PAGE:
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Living and Learning Globally through Humility

Living and Learning Globally through Humility – A personal statement as an educator striving to educate Reginians as global citizens

By Vyrna Hendarto


Lately, I have been made aware of the urgent need for nurturing students’ global competencies, such as critical thinking, reflection, creativity, and decision-making. Teachers and students must evolve continuously, becoming the agents of positive social change. It means that classroom interactions shall be changed to recreate the reality and the notion of living and learning globally. As a result, teachers need to approach instructional designs that promote learning more actively, more respectfully, and more humility (Fullan, 1993). Teachers need to embrace humility in the classroom since it is one strong attribute of the characteristics of change-adept teachers/educational leaders to meet global demand.

Humility in the classroom is an important practice for teachers and educational leaders because it helps them understand how they reflect on their realities and identities in relational ways and how they can develop more collaborative and responsive ways of educating learners. The desire for teachers to become reflective learners is the seed of the characteristics of change-adept teachers/educational leaders before they can plan the strategies to stimulate critically reflexive practice to help learners think about the socially constructed reality. Glisson (2014) shares that sharing responsibilities and power using Collaborative Inquiry (CI) is an effective knowledge-making process. This article is based on the findings of a group of instructors at Northeast Community College who study the concept of Collaborative Inquiry (CI). It is how students learn to be more strategic, conceptual, and creative in their thinking. It is not about teaching them the how-to, but more of how the students experience relationships with teachers and peers in social action events. “Strategic thinking is what happens between us” (p. 5). Active learning will take place as soon as teachers can share classroom autonomy with the students, allowing them to take ownership of their learning process. Therefore, teachers with humble hearts share the opportunity with students to become the source of information, the source of active learning, and the source of cooperative learning.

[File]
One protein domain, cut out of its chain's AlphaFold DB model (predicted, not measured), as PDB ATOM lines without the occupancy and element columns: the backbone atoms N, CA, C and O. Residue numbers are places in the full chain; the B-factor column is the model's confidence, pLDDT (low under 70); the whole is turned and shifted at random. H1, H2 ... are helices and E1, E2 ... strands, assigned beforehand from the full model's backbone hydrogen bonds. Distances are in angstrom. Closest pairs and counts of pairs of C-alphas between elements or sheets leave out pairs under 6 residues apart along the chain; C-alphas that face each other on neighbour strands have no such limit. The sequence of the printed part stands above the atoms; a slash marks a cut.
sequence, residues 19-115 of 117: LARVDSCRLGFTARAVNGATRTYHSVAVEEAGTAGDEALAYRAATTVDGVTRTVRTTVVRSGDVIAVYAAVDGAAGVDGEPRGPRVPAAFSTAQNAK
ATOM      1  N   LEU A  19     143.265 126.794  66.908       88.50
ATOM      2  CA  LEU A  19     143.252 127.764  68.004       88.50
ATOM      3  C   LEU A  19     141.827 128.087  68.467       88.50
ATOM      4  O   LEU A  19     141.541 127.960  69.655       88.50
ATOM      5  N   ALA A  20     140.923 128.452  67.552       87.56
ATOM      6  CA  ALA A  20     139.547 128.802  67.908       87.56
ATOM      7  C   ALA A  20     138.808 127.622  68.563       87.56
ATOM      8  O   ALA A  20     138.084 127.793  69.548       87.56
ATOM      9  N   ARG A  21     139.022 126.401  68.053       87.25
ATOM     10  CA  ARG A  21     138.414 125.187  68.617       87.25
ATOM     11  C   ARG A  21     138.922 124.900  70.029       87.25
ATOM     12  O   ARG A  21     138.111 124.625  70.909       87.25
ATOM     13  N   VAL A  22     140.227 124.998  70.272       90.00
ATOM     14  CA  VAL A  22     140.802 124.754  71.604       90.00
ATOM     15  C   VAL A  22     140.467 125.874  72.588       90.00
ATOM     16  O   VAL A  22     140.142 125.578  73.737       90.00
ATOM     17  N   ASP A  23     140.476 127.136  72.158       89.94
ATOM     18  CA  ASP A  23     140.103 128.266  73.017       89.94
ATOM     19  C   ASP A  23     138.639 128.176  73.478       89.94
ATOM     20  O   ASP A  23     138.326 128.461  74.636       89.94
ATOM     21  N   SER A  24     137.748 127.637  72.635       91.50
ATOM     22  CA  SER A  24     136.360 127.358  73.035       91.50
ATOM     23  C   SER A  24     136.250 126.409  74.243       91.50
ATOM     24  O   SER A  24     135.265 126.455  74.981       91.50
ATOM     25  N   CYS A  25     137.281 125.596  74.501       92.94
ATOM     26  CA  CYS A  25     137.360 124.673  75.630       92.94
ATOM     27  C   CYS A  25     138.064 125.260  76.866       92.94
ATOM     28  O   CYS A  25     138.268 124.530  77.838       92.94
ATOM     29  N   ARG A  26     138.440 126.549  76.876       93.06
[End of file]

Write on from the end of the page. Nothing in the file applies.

Nevertheless, teaching has become more and more challenging. Classrooms are moving from teacher-centered to student-centered, from students as passive recipients of knowledge to active and autonomous learning. Teachers are becoming facilitators of learning. They are not the only source of knowledge in the classroom. The role of a teacher is to ensure that the students not only meet the expected learning objectives but also showcase the global citizen’s attributes: critical thinkers, reflective decision-makers, creative problem-solvers, and agents of positive social change. As teachers who live and learn globally, we also need to prepare ourselves to respond to the continually evolving needs of a diverse community, cultivating the global citizen’s attributes. Thus, Reginianteachers have to constantly remind themselves to give ample time and enough opportunity for the students to participate in strategic, conceptual, and creative thinking and finding solutions. Stop telling students what to do. Give them freedom and trust to experience inquiry learning and find ways to contribute to the local communities (Glisson et al, 2014).

According to Edwards (2001), giving students individual ‘choices’ and ‘consumer power’ helps promote lifelong learning. Freedom and power in classroom activities give assurance for students to acquire and showcase the attributes of global learners. At the same time, they learn how to collaborate so they can train themselves to work together to create sustainable living locally and globally (Walker, 2003). As the goal of Maria Regina School is to prepare educational leaders to become critical thinkers, reflective decision-makers, creative problem-solvers, and agents of positive social change, it is a blessing to participate in responding to the needs of a diverse, democratic society.


Edwards, R. (2001). Lifelong learning, lifelong learning, lifelong learning. In J. Field and M. Leicester (Eds.). Lifelong learning. London: Routledge. URL:

Fullan M. (1993). Why teachers must become change agents. Educational Leadership, 50(6). pp. 12-17. Retrieved from

Glisson, L., McConnell, S., Palit, M., Schneiderman, J., Wiseman, C., & Yorks, L. (2014). Looking in the mirror of inquiry: Knowledge in our students and in ourselves. Teaching & Learning Inquiry: The ISSOTL Journal, 2(1), 7-20.  Retrieved from:

Walker, S. E. (2003). Active learning strategies to promote critical thinking. Journal of Athletic Training, 38(3): 263-267.

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